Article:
I still believe Nvidia have marketed the Titan Black very badly, not sending out review samples to publications claiming the card was designed primarily for CUDA developers and professional users, but not gamers. This isn’t Chinese whispers – I was told this on the phone when the Titan Black launched, straight from Nvidia PR. So I pulled favours with their partners and got samples sent to me, so I could review it when the product launched. At the time I said it was a great card with a fantastic reference cooler and my opinion hasn’t changed.

However, every time we include an Nvidia Titan Black in one of these ‘gaming’ oriented reviews, a specific group of enthusiast users say we shouldn’t. They have fallen hook, line and sinker for the Nvidia propaganda. Official Nvidia webpages detailing the GTX Titan Black say‘Evolved from the award-winning GTX TITAN, the Black edition gives you the added horsepower to drive your most graphics-intensive gameswhile still maintaining whisper-quiet acoustics and cool thermals.’ This Nvidia page on the official Geforce website claims ‘GTX TITAN Black is the ultimate gaming GPU for a pure gaming experience’. Make up your mind Nvidia.

The older, less powerful GTX780 has been re-released with 6GB of memory, but the GTX780Ti still has to make do with only 3GB. Releasing a 6GB GTX780Ti would simply eat into too many sales of the more expensive Titan Black, and this is why they haven’t, yet. Research has shown that over 80% of Titan Black cards are sold to gamers. I love Nvidia hardware and use a Titan Black in my own gaming system, but their pricing methodology can be very tough to justify.

The Asus GTX780 Ti ROG Matrix is a well designed, performance graphics card that incorporates the highest grade components, such as Japanese made 10k black metallic capacitors. Republic Of Gamers products are usually very well engineered, and the ROG Matrix is no exception to the rule.

Nvidia have ruled the single GPU high end market with their GTX780Ti and Nvidia Titan Black now for some time, although many enthusiast gamers find the solutions just too expensive. Many of the GTX780Ti partner cards cost between £549.99 and £599.99 however the ROG Matrix solution is priced even higher, currently available in limited quantity at £649.99 inc vat from OverclockersUK. It is targeting a small audience.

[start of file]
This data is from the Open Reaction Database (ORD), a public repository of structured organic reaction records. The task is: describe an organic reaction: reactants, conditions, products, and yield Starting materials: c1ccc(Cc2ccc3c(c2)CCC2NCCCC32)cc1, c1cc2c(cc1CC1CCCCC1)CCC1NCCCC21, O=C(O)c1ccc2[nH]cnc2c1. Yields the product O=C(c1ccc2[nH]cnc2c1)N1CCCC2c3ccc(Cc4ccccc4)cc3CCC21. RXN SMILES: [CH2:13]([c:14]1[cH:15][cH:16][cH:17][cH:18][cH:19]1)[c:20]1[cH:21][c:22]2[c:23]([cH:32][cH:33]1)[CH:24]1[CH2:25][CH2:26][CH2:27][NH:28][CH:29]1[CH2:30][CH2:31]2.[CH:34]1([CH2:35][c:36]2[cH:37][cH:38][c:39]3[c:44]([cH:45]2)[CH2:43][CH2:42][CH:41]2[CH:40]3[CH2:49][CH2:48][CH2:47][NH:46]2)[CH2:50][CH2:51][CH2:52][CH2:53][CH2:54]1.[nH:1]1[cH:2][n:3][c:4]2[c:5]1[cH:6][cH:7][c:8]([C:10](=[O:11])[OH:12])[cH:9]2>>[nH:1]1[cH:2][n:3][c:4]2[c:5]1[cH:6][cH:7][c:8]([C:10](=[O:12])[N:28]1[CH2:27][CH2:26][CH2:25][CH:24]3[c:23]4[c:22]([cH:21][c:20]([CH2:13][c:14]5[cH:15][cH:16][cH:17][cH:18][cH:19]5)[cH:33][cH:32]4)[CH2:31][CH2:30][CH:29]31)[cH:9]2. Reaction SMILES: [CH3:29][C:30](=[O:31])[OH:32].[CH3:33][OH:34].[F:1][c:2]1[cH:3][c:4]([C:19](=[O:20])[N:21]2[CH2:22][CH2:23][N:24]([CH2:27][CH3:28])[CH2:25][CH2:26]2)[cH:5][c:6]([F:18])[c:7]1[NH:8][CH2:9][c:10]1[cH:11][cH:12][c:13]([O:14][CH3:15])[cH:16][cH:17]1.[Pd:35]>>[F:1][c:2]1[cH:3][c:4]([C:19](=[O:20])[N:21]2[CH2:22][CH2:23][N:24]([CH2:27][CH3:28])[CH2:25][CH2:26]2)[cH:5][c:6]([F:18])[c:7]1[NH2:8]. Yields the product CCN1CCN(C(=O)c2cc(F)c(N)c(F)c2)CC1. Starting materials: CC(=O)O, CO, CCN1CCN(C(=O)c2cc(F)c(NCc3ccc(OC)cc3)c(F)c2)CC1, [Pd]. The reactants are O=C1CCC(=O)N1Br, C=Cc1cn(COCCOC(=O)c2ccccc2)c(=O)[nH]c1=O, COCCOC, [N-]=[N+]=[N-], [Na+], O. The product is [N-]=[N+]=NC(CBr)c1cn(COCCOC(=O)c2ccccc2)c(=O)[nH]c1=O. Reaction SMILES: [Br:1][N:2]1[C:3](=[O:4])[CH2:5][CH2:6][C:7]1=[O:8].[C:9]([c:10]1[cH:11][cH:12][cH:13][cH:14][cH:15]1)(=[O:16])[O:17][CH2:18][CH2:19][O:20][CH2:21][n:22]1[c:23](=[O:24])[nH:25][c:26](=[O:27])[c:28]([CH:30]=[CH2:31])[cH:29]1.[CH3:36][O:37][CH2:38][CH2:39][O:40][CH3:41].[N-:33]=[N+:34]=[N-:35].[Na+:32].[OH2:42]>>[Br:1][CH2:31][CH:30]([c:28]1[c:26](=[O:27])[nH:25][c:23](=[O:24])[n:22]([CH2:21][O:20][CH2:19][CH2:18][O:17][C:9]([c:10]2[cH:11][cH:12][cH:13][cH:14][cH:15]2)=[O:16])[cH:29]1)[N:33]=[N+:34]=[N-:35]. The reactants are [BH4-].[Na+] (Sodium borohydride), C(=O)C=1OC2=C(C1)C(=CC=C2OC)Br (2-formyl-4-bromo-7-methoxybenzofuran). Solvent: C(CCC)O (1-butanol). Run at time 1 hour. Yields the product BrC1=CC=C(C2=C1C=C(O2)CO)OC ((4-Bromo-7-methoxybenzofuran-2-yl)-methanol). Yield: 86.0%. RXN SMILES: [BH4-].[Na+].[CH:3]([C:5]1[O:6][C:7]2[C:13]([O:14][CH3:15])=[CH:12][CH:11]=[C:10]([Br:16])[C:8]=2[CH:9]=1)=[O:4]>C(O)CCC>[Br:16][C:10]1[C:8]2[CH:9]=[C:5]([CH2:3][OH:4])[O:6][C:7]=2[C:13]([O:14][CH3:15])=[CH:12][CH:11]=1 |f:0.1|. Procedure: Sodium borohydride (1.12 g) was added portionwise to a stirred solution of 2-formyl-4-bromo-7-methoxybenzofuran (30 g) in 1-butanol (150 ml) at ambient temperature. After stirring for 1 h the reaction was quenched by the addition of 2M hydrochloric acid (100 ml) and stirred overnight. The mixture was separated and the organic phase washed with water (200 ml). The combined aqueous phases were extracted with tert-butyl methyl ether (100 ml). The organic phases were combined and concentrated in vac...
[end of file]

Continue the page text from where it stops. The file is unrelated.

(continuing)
If you are happy with one of the fastest AMD cards such as the Sapphire R9 290X Tri-X OC (which we included in this review today), you can get one on offer from Amazon right now at only £395.90 inc vat. It is certainly not as fast as the Asus GTX780 Ti ROG Matrix, but it is a staggering £250 cheaper.

I was a little disappointed with the overclocking capabilities of the ROG Matrix with the standard air cooling, it was clearly limited to just under 1,200mhz. To be fair, ASUS claim this card is designed to target the ‘hardcore overclocking audience’, namely those people using LN2. They say ‘Memory Defroster is a brand-new feature that’s designed to excite extreme overclockers. This clever technology quickly defrosts the graphics card’s memory during below-zero overclocking to ensure sustained stability. Extreme overclockers will also appreciate the Matrix series’ liquid-nitrogen (LN2) jumper switch, as it enables even more overvolting options – allowing the most adventurous users to unleash maximum greater power from their graphics cards.’ KitGuru doesn’t test with Liquid Nitrogen so we are unable to verify any of these claims.

We still think ASUS would get better out of the box performance by adopting a high grade triple fan cooler like Sapphire, KFA2 and Palit have, but we have mentioned this in reviews before and it seems unlikely to change anytime soon.

Performance from the ASUS GTX780 Ti ROG Matrix at Ultra HD 4K resolution is excellent, although if you are used to frame rates closer to 60 at 1080p, then be aware you would need to buy two GTX780Ti’s – yep, silky smooth gaming at 4K is an expensive hobby.

You can pick up one of the ASUS GTX780 Ti ROG Matrix cards from Overclockers UK for £649.99 inc vat. Its a beautiful looking card, clearly designed for the hardcore overclocking audience who will ditch the cooler completely and use a dedicated watercooling kit or even LN2. It is well worth buying, but just falls short of our highest award.

well built, including a backplate.
highest grade components used throughout.
ideal partner for 4K gaming.

three high grade fans would be better than two.